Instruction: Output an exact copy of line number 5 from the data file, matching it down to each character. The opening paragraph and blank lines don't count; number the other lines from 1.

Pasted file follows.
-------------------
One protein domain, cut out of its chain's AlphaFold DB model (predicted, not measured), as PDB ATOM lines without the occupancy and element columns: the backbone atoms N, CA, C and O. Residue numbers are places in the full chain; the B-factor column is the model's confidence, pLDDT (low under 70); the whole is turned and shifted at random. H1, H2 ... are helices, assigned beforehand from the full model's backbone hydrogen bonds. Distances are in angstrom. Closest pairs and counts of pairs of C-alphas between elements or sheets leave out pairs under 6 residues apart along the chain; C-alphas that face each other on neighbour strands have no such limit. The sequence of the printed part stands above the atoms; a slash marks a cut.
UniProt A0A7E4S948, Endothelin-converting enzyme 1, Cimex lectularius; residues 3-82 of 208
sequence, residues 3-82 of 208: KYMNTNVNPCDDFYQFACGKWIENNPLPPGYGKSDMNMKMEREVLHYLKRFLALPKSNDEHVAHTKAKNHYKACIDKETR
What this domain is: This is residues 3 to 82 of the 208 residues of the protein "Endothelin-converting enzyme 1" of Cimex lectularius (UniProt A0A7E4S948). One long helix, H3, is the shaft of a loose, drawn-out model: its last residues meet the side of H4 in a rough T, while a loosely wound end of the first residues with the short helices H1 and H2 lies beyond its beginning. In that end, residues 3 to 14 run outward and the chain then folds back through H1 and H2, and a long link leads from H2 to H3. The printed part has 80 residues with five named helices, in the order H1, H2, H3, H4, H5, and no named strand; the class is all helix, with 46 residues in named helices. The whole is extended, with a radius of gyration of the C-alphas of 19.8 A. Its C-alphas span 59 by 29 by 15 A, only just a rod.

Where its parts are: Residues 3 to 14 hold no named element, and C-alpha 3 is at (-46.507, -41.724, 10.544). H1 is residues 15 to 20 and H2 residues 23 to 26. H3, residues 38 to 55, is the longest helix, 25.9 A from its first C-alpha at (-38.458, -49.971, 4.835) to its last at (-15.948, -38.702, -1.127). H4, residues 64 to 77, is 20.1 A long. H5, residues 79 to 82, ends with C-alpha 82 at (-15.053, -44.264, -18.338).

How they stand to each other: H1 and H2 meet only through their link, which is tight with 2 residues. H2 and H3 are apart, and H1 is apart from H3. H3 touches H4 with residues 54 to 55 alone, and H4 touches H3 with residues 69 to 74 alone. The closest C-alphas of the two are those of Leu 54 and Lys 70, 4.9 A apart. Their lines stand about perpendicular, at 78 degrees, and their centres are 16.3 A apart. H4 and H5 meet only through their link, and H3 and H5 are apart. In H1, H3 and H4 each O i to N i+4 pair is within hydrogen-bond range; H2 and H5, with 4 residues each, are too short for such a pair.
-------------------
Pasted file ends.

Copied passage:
How they stand to each other: H1 and H2 meet only through their link, which is tight with 2 residues. H2 and H3 are apart, and H1 is apart from H3. H3 touches H4 with residues 54 to 55 alone, and H4 touches H3 with residues 69 to 74 alone. The closest C-alphas of the two are those of Leu 54 and Lys 70, 4.9 A apart. Their lines stand about perpendicular, at 78 degrees, and their centres are 16.3 A apart. H4 and H5 meet only through their link, and H3 and H5 are apart. In H1, H3 and H4 each O i to N i+4 pair is within hydrogen-bond range; H2 and H5, with 4 residues each, are too short for such a pair.